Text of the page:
QUESTION: A disciplinary hearing was held in executive session after a complaint was made by one homeowner against another. It was determined the second owner had violated the CC&Rs and he was directed to make corrections. The disciplined owner put the board's decision on Nextdoor.com and included the name of the person who made the complaint. An uproar spread through the community with people taking sides and some asserting the board should disregard the CC&R restriction. Did the disciplined owner have the right to tell others about the decision? Did he violate the rights of the owner who made the complaint?
ANSWER: When it comes to disciplinary actions, boards have an obligation to keep such matters confidential. Recipients of the discipline, however, do not. That means your scofflaw has the right to tell everyone about his violation, who turned him in, and the board's decision. Once he did so, he waived his right to confidentiality and the board can publicly discuss the matter.
CC&R Enforcement. Even though some homeowners want you to disregard enforcement of the restriction, you can't. It's one of your fiduciary duties as directors to uphold the governing documents. Most owners like and respect recorded restrictions because they protect property values. That's why they buy into common interest developments. Others, unfortunately, can't stand restrictions. When they move into an association, they cause grief for neighbors and boards alike. It sounds like you have one of those.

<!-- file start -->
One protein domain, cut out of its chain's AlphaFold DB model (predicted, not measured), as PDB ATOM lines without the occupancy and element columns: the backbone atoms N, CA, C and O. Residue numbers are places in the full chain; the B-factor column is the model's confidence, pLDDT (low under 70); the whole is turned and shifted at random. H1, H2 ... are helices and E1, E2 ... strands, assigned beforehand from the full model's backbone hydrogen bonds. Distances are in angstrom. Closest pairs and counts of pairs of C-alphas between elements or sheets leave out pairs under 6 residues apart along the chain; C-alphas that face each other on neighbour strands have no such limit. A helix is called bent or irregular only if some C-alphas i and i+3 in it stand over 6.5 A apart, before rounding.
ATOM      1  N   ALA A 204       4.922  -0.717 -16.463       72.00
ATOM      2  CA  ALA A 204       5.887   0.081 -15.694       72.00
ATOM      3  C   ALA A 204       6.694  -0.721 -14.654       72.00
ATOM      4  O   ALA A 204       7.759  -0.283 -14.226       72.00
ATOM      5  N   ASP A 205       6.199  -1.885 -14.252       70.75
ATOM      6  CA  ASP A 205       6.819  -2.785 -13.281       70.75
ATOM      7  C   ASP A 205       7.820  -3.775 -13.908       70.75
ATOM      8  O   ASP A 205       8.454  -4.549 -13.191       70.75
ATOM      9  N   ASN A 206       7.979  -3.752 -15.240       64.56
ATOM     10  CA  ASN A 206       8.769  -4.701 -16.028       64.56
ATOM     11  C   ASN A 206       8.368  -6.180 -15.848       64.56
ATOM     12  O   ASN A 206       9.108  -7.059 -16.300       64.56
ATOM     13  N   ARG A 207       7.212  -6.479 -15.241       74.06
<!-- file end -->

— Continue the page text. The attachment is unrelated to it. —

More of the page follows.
Recommendation: If the restriction in question is sufficiently unpopular, the membership can amend the CC&Rs to remove it. Your board should talk to legal counsel about whether it can or should be amended. That could lead to an informal poll of the community. If there is strong support for modifying or eliminating the restriction, legal counsel can prepare an amendment for membership approval. On the other hand, if there is strong support for keeping the restriction, your scofflaw can no longer rail against his neighbor and the board since the membership has affirmed its support for the restriction.
ASSISTANCE: Associations needing legal assistance can contact us. To stay current with issues affecting community associations, subscribe to the Davis-Stirling Newsletter.